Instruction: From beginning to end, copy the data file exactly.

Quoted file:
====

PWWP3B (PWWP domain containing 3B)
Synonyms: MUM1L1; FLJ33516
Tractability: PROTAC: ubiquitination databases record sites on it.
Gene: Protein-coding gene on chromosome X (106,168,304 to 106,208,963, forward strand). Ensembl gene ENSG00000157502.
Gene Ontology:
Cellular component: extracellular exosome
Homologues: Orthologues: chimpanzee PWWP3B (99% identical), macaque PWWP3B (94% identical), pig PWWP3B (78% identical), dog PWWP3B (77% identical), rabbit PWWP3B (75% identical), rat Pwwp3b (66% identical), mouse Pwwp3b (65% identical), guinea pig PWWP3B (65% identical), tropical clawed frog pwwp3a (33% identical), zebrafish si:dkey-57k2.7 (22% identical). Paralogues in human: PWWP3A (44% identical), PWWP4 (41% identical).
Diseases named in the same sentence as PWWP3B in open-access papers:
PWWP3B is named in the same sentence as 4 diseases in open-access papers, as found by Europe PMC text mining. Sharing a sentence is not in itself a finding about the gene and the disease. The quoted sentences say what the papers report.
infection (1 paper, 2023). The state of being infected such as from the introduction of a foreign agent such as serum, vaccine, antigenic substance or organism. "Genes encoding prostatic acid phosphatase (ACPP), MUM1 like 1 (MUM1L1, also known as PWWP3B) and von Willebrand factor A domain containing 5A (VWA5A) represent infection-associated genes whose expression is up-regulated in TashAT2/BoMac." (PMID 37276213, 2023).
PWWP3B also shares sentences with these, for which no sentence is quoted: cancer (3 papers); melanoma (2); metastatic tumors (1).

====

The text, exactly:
PWWP3B (PWWP domain containing 3B)
Synonyms: MUM1L1; FLJ33516
Tractability: PROTAC: ubiquitination databases record sites on it.
Gene: Protein-coding gene on chromosome X (106,168,304 to 106,208,963, forward strand). Ensembl gene ENSG00000157502.
Gene Ontology:
Cellular component: extracellular exosome
Homologues: Orthologues: chimpanzee PWWP3B (99% identical), macaque PWWP3B (94% identical), pig PWWP3B (78% identical), dog PWWP3B (77% identical), rabbit PWWP3B (75% identical), rat Pwwp3b (66% identical), mouse Pwwp3b (65% identical), guinea pig PWWP3B (65% identical), tropical clawed frog pwwp3a (33% identical), zebrafish si:dkey-57k2.7 (22% identical). Paralogues in human: PWWP3A (44% identical), PWWP4 (41% identical).
Diseases named in the same sentence as PWWP3B in open-access papers:
PWWP3B is named in the same sentence as 4 diseases in open-access papers, as found by Europe PMC text mining. Sharing a sentence is not in itself a finding about the gene and the disease. The quoted sentences say what the papers report.
infection (1 paper, 2023). The state of being infected such as from the introduction of a foreign agent such as serum, vaccine, antigenic substance or organism. "Genes encoding prostatic acid phosphatase (ACPP), MUM1 like 1 (MUM1L1, also known as PWWP3B) and von Willebrand factor A domain containing 5A (VWA5A) represent infection-associated genes whose expression is up-regulated in TashAT2/BoMac." (PMID 37276213, 2023).
PWWP3B also shares sentences with these, for which no sentence is quoted: cancer (3 papers); melanoma (2); metastatic tumors (1).